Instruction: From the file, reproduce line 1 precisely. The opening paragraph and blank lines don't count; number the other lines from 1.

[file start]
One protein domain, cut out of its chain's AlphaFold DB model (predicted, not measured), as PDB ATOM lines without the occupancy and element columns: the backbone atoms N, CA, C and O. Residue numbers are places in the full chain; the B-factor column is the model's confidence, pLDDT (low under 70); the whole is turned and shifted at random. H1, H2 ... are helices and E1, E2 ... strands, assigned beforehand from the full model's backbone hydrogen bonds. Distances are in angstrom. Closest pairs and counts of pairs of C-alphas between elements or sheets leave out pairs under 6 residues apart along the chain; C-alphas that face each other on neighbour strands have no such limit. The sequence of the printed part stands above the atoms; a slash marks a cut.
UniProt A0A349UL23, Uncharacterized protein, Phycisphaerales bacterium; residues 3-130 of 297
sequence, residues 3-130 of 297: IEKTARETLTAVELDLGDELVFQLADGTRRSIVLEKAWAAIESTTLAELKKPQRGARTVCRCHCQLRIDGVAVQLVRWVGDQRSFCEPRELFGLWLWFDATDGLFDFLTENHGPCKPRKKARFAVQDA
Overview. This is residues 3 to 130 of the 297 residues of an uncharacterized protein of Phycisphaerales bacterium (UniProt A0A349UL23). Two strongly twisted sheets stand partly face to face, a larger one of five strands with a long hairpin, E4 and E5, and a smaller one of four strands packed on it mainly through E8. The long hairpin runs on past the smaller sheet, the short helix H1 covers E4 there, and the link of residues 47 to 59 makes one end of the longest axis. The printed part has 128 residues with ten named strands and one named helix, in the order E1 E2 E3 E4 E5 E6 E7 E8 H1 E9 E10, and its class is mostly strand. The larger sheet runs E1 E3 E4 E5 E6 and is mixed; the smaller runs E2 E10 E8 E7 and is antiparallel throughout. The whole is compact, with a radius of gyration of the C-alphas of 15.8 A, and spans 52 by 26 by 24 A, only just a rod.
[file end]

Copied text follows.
UniProt A0A349UL23, Uncharacterized protein, Phycisphaerales bacterium; residues 3-130 of 297